Folks. It’s been a while. Working in college athletics and being at a basketball centric school has deeply hampered my availability to watch movies. I haven’t sat down and watched a movie since the middle of February (cue the sad violin music).

This a trip back to a movie I watched upon its initial release on Netflix back on February, 9.

When We First Met (2018) is a Netflix original romantic-comedy that has more than a few recognizable faces: Adam DeVine of Comedy Central’s Workaholics and the Pitch Perfect (2012), Shelley Henning of MTV’s Teen Wolf, and Unfriended (2015), Robbie Amell of ABC’s Revenge and The Babysitter (2017), and Alexandra Daddario of HBO’s True Detective and San Andreas (2015). These core four make up a group of friends of which we the viewers see very different versions of.

The film centers around Noah, played by Devine, and his undying love for Avery, portrayed by Daddario. Unfortunately, in a situation familiar to many, he is friend zoned to the umpteenth degree. Through the magic of time traveling photo booth, Noah has a chance to go back the first time he met is ultimate crush and try and rewrite his own romantic history.

With a crazy premise and a cast that is recognizable, When We First Met is a quintessential Netflix and chill date movie. It has enough witty dialogue to earn some chuckles. There are some cringe-worthy awkward moments followed by enough purposely (or so it seems) over-acted coming of understanding moments.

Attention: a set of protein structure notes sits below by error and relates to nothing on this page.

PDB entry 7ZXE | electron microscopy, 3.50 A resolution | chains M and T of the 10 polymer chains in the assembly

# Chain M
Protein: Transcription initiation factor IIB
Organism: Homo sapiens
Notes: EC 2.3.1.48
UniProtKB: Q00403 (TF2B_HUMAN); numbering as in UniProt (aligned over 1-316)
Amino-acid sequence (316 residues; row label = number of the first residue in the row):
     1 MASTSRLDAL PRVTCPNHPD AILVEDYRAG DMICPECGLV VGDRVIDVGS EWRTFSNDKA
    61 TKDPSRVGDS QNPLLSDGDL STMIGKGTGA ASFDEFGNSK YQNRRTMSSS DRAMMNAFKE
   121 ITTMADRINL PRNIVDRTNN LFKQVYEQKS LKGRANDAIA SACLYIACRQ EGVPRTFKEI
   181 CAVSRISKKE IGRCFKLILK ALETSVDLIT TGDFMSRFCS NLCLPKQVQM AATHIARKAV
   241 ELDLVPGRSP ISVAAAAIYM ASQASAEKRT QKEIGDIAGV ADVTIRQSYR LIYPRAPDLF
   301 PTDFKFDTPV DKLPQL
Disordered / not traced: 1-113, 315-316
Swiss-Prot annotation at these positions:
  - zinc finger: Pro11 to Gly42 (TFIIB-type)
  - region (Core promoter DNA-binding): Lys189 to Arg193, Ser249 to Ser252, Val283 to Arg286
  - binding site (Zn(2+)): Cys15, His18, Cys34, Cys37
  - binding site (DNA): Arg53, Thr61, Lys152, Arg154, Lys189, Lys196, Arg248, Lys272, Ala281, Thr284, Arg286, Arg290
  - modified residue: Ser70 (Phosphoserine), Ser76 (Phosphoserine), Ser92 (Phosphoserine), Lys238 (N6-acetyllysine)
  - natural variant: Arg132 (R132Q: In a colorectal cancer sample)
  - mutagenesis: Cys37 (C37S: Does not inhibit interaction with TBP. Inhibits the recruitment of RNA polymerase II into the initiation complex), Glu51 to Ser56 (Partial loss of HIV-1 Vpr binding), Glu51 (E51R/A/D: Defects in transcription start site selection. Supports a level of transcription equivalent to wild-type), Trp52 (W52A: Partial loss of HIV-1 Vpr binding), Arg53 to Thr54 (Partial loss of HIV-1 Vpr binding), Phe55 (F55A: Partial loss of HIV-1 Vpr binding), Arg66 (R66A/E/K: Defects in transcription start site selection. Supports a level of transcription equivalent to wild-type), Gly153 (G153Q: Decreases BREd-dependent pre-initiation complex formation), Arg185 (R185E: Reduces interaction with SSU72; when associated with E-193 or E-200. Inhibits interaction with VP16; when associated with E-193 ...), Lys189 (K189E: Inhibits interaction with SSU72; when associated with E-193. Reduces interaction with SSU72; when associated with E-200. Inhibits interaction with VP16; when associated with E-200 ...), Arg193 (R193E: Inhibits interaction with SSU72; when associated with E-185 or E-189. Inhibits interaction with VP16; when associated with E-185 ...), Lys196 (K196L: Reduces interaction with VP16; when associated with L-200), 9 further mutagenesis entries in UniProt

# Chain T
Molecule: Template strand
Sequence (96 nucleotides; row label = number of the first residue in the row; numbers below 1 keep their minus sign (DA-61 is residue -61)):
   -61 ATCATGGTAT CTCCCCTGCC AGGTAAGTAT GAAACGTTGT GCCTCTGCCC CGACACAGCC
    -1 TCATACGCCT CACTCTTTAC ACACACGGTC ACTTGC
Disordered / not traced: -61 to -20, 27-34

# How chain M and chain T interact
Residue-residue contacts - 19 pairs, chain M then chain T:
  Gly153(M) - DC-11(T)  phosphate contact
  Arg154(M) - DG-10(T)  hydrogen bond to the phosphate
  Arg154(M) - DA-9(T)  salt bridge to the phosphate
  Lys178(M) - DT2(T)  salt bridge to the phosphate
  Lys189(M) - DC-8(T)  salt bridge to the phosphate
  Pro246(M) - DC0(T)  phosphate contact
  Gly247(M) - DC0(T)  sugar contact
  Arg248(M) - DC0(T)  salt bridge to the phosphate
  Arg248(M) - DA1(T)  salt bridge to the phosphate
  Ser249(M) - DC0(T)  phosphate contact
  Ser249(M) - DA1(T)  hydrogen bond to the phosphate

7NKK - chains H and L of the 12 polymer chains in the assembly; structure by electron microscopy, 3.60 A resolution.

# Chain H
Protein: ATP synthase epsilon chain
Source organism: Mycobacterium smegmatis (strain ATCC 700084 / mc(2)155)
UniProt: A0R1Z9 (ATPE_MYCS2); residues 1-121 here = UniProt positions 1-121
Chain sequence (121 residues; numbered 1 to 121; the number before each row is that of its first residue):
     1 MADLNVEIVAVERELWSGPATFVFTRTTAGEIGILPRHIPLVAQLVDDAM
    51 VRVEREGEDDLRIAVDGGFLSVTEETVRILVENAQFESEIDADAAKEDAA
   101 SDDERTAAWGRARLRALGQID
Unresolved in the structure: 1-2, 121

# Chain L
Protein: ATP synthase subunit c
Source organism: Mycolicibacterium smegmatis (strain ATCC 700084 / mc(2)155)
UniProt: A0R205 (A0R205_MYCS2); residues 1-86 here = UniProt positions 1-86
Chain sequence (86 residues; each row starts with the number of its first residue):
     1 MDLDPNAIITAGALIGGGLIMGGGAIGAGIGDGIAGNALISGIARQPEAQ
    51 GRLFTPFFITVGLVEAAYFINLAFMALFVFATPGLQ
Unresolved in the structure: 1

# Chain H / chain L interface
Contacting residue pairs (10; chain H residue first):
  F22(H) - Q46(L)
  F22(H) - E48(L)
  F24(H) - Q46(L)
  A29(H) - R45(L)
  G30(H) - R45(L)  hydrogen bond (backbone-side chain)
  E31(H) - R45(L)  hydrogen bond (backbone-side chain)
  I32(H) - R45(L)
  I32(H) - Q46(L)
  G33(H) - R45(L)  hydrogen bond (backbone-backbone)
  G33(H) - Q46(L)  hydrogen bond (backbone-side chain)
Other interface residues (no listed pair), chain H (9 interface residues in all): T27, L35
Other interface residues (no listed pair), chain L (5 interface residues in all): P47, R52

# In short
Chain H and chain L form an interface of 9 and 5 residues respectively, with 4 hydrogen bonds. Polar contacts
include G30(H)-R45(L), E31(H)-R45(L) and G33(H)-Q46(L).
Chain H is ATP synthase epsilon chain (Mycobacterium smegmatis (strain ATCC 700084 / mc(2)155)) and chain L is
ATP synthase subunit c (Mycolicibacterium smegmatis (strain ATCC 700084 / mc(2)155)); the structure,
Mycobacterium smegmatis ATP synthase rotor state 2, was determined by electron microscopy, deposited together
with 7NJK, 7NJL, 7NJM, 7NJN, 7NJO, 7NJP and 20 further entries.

Devine carries When We First Met to the highest level it can reach. His facial expressions and timing are enjoyable even if the movie as a whole falls short of a truly touching mark. While his acting style was expected, the standout is Henning playing Avery’s best friend, Carrie. It’s her sarcasm and charism-altering changes between timeline swaps that are most compelling. None of the characters are truly deep, but if I’m being candid, Henning just brings a bit more depth than the other personalities.

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Also, for the fans of Robbie Amell, he has his contractually mandated shirtless scene.

When We First Met is directed by Ari Sandel and it’s is the first film since The DUFF (2015). I was supremely impressed by The DUFF when I first saw it, and while this latest film from Sandel shares the same shooting styles and pacing, When We First Met can’t help but fall a bit short of modest expectations.

Is When We First Met a bad viewing experience? No. Is When We First Met a movie I’d recommend to many? No. But if you need a small 90-minute respite and a solidly entertaining rom-com, this flick can do the trick.

STANKO RATING: C

 

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